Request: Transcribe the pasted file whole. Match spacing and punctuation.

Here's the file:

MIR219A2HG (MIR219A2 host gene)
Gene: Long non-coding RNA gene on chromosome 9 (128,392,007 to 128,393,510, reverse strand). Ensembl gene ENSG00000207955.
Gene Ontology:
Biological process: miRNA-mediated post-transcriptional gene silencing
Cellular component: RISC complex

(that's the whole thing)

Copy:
MIR219A2HG (MIR219A2 host gene)
Gene: Long non-coding RNA gene on chromosome 9 (128,392,007 to 128,393,510, reverse strand). Ensembl gene ENSG00000207955.
Gene Ontology:
Biological process: miRNA-mediated post-transcriptional gene silencing
Cellular component: RISC complex